Kinshasa, DRC – The Democratic Republic of the Congo’s (DRC) electoral commission has postponed Sunday’s presidential and parliamentary polls in three cities in the vast country, citing concerns over an Ebola outbreak and ethnic violence.
In a statement on Wednesday, the electoral commission CENI said voting in cities of Beni and Butembo in the eastern North Kivu province, and the city of Yumbi in western Bandundu province will take place in March next year.
In the rest of the country, voting will take place as scheduled on December 30, the statement added.
In parts of eastern DRC, an ongoing Ebola outbreak, the second largest in history, had led to calls for the vote to be delayed. More than 320 people have been killed since the latest outbreak was declared in August.
Meanwhile, ethnic violence in the western part of the country left at least 100 people dead last week.
The postponement of polls in the three cities came four days after CENI told Al Jazeera that elections would take place in the Ebola-hit parts of the country.
Since November 28, there have been more than 500 confirmed cases of Ebola in North Kivu and Ituri provinces, according to the World Health Organization (WHO).
More than 46 million Congolese have registered to take part in the long-delayed elections.
‘Enough is enough’
In Beni, an opposition stronghold, many voters denounced the delay in polls, accusing CENI of denying them the right to cast their ballots.
“This is just provocation. We can’t accept this after waiting for more than two years. We are not ready to allow another delay while we continue to die on a daily basis from attacks and Ebola,” Simon Sikuli, a 34-year-old activist, told Al Jazeera by phone.
“We can’t wait to go and vote on Sunday like all other Congolese. Why more delay for Beni? We have been waiting for long and can’t afford another delay,” he added.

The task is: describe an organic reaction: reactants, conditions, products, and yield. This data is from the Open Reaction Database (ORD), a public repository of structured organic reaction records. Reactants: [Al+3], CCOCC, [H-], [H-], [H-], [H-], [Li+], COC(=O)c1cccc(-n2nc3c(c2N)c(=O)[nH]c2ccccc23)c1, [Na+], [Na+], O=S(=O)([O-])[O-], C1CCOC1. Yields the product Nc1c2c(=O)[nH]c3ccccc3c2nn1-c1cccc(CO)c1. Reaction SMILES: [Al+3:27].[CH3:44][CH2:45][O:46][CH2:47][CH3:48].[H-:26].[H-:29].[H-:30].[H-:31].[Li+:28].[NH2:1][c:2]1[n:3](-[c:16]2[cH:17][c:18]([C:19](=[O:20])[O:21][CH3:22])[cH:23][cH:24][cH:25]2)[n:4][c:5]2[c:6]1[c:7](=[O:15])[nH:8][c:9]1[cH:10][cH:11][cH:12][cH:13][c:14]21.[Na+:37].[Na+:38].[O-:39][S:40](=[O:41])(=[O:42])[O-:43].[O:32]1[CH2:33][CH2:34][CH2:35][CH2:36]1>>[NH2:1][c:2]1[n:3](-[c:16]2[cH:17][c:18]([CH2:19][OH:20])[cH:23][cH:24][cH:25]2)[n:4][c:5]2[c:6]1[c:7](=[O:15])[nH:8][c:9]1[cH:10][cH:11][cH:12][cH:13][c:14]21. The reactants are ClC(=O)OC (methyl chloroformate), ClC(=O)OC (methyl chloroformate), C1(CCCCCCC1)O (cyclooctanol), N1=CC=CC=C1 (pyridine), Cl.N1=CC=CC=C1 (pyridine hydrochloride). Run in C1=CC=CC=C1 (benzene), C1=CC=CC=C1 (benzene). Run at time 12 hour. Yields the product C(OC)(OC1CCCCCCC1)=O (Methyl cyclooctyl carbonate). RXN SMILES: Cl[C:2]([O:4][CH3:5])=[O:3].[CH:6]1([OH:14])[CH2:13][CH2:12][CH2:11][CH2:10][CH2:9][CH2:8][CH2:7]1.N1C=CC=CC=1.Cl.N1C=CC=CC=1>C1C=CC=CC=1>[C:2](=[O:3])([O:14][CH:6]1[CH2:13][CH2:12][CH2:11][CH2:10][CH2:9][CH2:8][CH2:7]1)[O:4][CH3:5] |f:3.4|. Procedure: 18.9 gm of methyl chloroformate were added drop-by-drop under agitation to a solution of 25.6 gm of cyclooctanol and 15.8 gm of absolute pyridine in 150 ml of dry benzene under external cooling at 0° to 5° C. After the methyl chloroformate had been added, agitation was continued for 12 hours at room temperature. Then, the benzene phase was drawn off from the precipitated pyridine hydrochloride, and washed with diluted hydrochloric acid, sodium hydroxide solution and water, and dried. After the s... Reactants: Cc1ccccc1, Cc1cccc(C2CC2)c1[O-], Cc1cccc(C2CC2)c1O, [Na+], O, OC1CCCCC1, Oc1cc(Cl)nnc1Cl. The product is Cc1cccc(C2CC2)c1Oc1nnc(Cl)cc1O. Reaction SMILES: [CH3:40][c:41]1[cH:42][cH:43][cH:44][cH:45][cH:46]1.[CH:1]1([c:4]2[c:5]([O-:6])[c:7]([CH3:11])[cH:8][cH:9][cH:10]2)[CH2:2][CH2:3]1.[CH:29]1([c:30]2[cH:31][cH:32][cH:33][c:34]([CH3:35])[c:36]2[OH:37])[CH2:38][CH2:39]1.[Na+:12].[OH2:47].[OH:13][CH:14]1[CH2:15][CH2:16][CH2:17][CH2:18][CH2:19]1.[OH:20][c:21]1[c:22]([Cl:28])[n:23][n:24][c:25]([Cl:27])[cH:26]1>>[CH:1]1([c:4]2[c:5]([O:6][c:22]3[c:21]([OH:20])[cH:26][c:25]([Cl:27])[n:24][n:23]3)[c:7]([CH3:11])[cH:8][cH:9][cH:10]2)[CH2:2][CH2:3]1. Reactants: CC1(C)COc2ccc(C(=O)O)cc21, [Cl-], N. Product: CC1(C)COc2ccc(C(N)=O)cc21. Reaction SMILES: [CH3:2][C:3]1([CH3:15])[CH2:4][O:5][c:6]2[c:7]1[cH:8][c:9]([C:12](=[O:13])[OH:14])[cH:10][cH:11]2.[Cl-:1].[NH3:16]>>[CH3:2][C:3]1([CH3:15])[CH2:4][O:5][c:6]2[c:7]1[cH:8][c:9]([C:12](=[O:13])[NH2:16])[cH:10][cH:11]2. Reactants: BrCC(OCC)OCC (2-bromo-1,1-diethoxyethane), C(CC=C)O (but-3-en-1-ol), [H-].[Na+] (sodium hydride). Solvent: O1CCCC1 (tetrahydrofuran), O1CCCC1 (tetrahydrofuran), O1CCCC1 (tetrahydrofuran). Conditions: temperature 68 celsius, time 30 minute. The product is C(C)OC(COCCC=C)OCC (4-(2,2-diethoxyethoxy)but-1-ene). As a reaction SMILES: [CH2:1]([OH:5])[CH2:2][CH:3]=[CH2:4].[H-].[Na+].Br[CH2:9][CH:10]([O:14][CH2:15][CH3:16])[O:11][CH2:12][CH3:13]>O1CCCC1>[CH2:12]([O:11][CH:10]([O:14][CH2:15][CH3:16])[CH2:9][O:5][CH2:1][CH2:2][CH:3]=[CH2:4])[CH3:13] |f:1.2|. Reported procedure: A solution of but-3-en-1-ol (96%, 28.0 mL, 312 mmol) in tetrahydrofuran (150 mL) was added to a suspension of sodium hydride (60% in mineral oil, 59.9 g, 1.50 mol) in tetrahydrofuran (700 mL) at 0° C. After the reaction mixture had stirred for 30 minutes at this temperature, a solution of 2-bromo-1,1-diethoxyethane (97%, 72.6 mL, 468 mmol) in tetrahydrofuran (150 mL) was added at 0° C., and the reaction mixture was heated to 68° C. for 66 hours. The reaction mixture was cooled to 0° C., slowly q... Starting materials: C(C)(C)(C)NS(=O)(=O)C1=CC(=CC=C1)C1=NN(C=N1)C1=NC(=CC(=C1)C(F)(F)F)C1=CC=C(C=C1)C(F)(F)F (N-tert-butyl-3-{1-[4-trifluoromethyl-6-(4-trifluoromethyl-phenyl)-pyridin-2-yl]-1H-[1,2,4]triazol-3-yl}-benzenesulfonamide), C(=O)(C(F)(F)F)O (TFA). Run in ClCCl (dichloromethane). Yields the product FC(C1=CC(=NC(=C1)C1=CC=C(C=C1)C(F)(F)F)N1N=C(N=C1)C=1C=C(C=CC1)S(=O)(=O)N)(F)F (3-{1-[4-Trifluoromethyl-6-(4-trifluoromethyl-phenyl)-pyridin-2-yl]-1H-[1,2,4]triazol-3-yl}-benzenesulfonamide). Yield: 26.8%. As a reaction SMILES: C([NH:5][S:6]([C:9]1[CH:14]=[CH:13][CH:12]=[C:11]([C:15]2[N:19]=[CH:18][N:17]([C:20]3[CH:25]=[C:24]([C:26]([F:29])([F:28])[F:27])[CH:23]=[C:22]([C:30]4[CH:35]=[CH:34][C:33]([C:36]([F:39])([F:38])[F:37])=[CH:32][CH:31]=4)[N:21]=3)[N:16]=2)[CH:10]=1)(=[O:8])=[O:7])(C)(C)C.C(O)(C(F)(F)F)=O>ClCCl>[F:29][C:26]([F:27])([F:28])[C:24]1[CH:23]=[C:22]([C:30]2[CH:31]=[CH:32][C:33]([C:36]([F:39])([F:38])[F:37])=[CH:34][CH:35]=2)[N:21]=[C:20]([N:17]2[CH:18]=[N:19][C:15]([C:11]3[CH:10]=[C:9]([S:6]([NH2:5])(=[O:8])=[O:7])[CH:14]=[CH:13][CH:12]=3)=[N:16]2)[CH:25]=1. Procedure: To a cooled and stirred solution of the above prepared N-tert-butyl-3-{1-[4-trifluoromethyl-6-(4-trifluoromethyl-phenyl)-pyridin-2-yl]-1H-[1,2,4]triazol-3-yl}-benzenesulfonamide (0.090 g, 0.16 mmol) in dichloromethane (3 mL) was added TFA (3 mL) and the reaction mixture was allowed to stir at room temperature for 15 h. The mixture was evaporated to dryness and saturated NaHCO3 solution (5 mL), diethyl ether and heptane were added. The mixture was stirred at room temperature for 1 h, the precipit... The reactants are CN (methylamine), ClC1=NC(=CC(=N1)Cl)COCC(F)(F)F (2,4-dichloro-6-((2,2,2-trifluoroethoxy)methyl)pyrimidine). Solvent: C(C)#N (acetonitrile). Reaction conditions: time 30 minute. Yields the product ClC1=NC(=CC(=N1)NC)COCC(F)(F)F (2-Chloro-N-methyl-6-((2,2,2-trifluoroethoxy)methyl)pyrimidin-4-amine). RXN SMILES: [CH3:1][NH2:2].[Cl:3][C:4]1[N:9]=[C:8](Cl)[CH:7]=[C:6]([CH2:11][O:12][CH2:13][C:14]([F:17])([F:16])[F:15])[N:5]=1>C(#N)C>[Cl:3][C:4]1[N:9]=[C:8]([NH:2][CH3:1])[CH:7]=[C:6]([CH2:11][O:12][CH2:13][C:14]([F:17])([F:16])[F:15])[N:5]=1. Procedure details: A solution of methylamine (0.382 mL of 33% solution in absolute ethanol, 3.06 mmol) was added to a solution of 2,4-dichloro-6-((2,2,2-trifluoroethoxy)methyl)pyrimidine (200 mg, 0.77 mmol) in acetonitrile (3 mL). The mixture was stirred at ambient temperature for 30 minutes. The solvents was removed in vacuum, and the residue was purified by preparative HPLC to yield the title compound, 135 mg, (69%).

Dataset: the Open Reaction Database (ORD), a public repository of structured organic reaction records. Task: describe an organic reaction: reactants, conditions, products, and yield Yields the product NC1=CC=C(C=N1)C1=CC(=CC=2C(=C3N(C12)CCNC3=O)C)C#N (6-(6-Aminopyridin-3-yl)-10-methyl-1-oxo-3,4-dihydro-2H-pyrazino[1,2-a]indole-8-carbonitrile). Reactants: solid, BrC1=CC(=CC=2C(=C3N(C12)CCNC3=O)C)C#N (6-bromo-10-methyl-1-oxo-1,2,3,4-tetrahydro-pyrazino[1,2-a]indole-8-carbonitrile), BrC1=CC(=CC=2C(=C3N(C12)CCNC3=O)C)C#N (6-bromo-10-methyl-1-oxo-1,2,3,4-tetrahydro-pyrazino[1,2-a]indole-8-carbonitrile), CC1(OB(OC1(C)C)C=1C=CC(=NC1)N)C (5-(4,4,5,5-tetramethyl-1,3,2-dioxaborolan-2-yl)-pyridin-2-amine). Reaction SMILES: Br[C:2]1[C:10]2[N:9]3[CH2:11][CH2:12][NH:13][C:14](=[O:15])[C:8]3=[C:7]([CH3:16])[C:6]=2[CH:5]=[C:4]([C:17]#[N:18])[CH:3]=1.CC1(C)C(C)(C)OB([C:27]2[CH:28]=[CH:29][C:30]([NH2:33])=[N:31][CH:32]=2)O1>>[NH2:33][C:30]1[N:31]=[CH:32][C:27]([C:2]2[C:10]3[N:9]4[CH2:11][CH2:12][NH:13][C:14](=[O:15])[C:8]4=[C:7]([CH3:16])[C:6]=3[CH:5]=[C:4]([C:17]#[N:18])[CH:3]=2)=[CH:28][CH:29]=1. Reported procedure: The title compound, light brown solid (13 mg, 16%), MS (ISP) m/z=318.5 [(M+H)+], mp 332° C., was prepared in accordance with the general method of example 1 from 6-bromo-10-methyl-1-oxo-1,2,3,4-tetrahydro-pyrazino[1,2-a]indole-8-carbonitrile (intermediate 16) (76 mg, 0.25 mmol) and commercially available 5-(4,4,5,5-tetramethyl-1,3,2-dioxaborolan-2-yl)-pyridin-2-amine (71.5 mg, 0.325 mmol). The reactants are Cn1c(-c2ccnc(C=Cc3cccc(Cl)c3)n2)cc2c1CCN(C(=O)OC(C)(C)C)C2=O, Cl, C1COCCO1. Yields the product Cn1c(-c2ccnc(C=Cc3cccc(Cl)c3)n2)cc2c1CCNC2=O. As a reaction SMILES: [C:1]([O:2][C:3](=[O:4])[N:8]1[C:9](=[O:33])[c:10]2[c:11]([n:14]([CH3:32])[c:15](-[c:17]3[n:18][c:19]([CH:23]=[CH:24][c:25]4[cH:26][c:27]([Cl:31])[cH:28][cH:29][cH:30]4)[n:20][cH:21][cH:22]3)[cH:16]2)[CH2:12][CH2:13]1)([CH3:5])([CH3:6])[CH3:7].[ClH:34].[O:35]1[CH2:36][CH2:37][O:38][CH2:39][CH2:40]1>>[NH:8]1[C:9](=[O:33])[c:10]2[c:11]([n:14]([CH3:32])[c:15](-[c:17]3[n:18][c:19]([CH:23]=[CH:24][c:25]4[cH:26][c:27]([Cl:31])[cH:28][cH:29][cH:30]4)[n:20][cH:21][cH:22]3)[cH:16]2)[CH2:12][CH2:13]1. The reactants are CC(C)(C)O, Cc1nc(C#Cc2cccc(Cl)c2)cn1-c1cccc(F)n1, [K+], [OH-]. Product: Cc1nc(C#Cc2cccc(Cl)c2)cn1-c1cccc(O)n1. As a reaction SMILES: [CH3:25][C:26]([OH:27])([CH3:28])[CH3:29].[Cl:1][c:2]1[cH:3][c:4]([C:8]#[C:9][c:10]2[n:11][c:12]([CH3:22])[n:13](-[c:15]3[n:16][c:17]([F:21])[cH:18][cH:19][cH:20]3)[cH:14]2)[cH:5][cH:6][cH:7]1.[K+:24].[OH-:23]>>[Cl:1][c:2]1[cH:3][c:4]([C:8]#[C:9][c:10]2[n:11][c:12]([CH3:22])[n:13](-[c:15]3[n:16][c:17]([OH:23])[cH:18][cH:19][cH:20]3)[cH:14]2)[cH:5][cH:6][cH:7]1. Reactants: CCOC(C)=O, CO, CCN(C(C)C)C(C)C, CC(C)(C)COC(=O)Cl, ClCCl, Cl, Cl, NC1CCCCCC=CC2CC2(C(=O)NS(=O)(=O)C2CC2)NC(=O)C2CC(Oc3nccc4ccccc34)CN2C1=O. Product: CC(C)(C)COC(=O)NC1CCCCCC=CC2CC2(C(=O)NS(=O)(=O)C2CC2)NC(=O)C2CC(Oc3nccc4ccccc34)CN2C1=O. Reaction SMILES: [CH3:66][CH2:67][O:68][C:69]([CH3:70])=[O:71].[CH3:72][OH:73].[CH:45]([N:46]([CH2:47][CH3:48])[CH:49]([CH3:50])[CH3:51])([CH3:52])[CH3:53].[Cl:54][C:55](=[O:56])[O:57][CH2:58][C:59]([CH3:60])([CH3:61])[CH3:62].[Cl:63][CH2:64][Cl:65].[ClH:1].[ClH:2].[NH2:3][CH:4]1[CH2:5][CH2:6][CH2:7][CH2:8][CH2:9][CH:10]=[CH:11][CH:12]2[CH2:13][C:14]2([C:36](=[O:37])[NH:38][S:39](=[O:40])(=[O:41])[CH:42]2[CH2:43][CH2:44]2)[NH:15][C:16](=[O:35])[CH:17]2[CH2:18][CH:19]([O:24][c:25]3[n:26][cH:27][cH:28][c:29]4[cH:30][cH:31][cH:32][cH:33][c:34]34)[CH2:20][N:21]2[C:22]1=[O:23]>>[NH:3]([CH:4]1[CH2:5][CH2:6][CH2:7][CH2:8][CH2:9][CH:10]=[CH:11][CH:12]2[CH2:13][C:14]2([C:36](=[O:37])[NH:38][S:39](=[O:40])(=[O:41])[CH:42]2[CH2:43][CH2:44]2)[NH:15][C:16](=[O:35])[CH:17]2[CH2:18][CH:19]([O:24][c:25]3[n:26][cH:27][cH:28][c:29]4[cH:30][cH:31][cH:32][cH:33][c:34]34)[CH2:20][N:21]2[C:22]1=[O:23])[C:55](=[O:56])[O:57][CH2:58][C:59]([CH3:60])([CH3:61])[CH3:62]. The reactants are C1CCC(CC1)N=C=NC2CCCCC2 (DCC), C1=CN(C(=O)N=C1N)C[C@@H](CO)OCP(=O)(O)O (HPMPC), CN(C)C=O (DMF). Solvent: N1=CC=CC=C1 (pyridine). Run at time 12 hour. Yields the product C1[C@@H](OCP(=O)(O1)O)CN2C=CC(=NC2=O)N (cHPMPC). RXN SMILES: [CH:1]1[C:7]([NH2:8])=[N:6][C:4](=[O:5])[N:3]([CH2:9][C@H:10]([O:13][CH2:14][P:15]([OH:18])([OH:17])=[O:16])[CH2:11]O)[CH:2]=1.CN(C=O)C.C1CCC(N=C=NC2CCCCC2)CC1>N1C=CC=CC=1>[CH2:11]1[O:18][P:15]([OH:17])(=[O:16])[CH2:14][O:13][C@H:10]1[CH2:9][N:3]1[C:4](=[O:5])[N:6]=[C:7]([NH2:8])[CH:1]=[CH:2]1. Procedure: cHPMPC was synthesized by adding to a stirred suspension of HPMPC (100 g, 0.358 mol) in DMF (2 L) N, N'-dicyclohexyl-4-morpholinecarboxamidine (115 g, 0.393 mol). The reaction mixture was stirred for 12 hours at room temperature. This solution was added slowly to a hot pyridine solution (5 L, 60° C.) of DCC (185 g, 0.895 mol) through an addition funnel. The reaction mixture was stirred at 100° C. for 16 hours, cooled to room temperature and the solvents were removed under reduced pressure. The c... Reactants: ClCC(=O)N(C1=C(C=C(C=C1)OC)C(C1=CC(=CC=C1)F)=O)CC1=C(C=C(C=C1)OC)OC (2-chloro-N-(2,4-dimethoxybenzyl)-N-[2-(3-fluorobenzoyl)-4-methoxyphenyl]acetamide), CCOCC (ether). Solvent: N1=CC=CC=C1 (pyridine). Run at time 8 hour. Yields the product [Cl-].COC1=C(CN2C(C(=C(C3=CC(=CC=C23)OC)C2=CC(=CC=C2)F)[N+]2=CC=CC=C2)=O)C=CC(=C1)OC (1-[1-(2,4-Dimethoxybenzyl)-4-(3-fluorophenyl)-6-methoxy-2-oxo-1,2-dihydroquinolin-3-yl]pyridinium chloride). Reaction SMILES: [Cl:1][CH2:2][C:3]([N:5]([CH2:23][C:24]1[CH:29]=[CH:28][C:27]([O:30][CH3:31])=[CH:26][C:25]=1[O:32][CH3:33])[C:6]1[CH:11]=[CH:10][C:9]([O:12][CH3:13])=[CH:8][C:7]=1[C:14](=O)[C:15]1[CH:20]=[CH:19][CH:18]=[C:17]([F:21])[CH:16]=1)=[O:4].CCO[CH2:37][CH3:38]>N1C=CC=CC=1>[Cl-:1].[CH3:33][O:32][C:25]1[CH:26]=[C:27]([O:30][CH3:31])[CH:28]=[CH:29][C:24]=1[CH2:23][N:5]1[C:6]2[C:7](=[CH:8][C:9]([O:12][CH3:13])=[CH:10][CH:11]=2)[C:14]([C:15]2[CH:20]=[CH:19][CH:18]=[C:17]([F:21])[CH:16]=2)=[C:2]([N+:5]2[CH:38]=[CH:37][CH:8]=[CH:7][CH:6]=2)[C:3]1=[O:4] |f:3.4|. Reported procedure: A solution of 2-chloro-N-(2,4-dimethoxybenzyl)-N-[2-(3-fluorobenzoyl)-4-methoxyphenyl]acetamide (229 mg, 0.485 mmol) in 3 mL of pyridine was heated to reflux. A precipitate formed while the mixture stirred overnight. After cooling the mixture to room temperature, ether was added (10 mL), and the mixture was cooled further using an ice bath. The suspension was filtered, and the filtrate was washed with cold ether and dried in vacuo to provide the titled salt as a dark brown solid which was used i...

The DRC’s elections were first scheduled to take place in 2016. They were eventually postponed to December 23 this year, but CENI last week delayed polls to December 30.
Earlier this month, a fire destroyed one of CENI’s warehouses, damaging nearly 80 percent of the 10,000 voting machines meant for the capital, Kinshasa, where about 15 percent of the country’s electorate reside.
Esperence Kasiviro, another Beni resident, said the elections should be held despite the Ebola outbreak.
“This new delay has come just to cause people here to revolt. It’s not normal and we cannot understand what this regime wants. We have allowed them to delay up to Sunday, but not up to March,” he said.
“Enough is enough. They are not right to use Ebola as a reason to put us on hold. What if the epidemic is not off in March? We demand that elections be held here on Sunday as well.
“We have been victims for so long, and now we want to get peace back for us to develop our territory. That’s all,” Kasiviro said.
The highly-contested presidential poll is meant to choose a successor to President Joseph Kabila, who is due to step down after 18 years in power.
As many as 21 candidates are competing for the country’s top job.
The electoral commission said official results of the presidential poll will be announced on January 15.
The DRC, a country of more than 80 million people, has not seen a peaceful transition of power since it gained independence from Belgium in 1960.